Perhaps I should clarify: compulsory monogamy is already mainstream. It’s already the norm, and a largely unexamined one at that. What I mean to discuss here is how the idea of compulsory monogamy is now under discussion in the mainstream, thanks to its application to The Hunger Games movie franchise.
This essay, Compulsory Monogamy in The Hunger Games, by Mimi Schippers, PhD, has been picked up by The Huffington Post and Jezebel. Meaning, it’s now reaching a lot of readers. This is one of the first instances I’ve seen of a discussion of compulsory monogamy being so popular, and thus I’m hoping that more people are learning about the concept and, perhaps, being open to considering its relevance to their lives.
Schippers argues that Katniss performs gender differently in relation to Peeta (her movie girlfriend) and Gale (her movie boyfriend). In claiming that gender is not a “being” but a “doing,” Schippers recapitulates feminist scholar Judith Butler’s famous theory of gender performativity (for a brief summary of her work, see this great video). But Schippers takes it a step further, arguing that gender is not simply performative, but also interactive. And by limiting the number of romantic/sexual interactions one is supposed to have at a time, compulsory monogamy also puts limits on how people can “do” gender.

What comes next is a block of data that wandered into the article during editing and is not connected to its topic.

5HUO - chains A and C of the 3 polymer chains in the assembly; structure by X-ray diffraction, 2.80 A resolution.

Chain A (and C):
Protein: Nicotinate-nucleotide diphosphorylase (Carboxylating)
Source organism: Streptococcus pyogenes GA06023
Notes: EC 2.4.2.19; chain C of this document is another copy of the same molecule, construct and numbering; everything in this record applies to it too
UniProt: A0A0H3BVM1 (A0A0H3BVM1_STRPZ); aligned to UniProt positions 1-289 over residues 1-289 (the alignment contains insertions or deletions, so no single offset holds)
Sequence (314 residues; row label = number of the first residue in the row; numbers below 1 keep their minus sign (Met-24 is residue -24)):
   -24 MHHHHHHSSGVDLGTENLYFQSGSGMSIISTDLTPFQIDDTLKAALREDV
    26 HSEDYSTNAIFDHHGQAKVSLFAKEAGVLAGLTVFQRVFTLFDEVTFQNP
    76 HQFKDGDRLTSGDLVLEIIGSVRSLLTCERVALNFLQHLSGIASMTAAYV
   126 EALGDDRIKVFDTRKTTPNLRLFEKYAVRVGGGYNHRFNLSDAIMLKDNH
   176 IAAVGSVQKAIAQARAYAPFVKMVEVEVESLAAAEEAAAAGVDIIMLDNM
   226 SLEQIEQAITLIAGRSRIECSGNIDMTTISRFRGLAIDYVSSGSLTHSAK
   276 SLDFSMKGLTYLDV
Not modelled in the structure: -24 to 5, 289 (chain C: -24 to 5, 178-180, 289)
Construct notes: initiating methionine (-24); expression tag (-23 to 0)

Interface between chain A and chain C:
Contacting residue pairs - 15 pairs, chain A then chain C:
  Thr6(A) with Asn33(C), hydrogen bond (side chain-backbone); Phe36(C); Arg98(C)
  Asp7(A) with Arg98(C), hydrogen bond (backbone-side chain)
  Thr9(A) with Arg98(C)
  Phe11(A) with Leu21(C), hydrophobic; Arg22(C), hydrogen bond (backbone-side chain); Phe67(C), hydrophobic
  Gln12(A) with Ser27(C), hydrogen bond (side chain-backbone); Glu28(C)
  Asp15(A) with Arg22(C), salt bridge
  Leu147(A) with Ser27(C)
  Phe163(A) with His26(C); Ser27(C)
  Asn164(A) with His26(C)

I find this argument fascinating, and it also parallels one of the main points I’ve been making in a class on non-monogamy I’ve been teaching this semester: that a culture’s constructions of gender and sexuality influence what it considers to be viable relationship types.
I’m hoping to see more research on this topic, but mostly, right now I’m happy to see the discussion of monogamy as a culturally-enforced practice gaining prominence.